This Week On Twitter: History Of Social Media, How To Track Social Media ROI, Internet In 60 Seconds
Need a little weekend reading?
We’ve compiled our top ten Twitter stories of the week, which includes the history of social networking through the ages, tips on how to track your social media data and measure ROI, a look at how much data is generated every minute across the internet, news on Twitter’s latest ‘retweet with comment’ experiment and a study that reveals that teenagers now prefer Snapchat to Twitter and Instagram.
Here are our top 10 Twitter stories of the week.
What was your first experience with social media? Facebook? Twitter? Myspace? LinkedIn? Uh, cave drawings?
You’ve setup your brand’s Twitter account, launched your business page on Facebook and fashioned a company profile on LinkedIn. You’re uploading content, sharing links to your products and services and engaging with fans. Now, if only you could figure out your return on investment.
Here’s the thing: the internet never sleeps. Which means data never sleeps, and the internet sure likes to use up a lot of it. How much? In any given minute, 277,000 tweets are published on Twitter, 216,000 photos are sent to Instagram and 8,333 videos are shared on Vine.
By its own admission Twitter experiments with at least one new feature each and every day, and while most of these are simply that – experiments – some do move out of the beta process and become system-wide. Twitter’s latest venture is a tweak that many users have wanted for a long, long time: retweets with comments.
Just over one-third of teenagers use Twitter every day, but more than four in 10 don’t use it all, reveals a new study.
If a tweet is sent and no one is around to read it, does it make an impact? This isn’t a philosophical question: the answer is resoundingly “no.” If you’re not part of a community on Twitter, you’re likely not seeing any real engagement with your content. Here are ten tips for building a community that will add value to your Twitter experience.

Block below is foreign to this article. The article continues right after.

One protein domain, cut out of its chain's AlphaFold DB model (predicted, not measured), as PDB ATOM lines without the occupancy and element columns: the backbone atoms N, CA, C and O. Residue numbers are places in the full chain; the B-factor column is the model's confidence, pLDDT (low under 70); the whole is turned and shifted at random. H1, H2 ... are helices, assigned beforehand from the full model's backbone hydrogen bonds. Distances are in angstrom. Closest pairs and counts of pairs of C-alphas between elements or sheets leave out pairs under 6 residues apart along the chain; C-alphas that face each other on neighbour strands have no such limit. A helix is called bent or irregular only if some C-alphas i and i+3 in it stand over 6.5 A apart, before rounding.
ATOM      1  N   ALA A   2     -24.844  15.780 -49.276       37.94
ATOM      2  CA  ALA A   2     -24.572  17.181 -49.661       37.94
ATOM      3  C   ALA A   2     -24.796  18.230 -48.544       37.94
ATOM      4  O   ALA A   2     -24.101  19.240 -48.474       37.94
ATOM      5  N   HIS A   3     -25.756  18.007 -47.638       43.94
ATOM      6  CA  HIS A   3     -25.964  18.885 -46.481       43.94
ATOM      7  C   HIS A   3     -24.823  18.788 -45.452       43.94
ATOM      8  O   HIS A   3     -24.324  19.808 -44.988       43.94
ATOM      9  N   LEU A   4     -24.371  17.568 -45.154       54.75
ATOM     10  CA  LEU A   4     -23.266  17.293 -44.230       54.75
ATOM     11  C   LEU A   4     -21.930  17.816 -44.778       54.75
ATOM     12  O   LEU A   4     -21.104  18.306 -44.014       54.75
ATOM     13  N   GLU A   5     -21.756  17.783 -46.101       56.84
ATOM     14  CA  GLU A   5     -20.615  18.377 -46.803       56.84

98 percent of charities and nonprofits in the U.S. are active on at least one social media site, with YouTube (97 percent), Facebook (92 percent) and Twitter (86 percent) most favoured, reveals new data from the University of Massachusetts Dartmouth Center for Marketing Research.
Do you realise, that everyone you know, someday, will die? And I hate to be the one to break it to you, but at some point – hopefully in the distant, distant future – you’re going to leave this mortal coil, too.* So here’s the big question: what happens to our social media profiles when we cease to exist?
94 percent of social networkers in the U.S. United Kingdom and Brazil are using Facebook whilst watching matches during the 2014 World Cup, compared to 59 percent who are using Twitter, reports GlobalWebIndex.
In a signal that advertising on Twitter might be becoming more mainstream, the world’s largest advertising firm just announced that it would be doubling its Twitter ad spend.
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(Twitter image via Shutterstock.)
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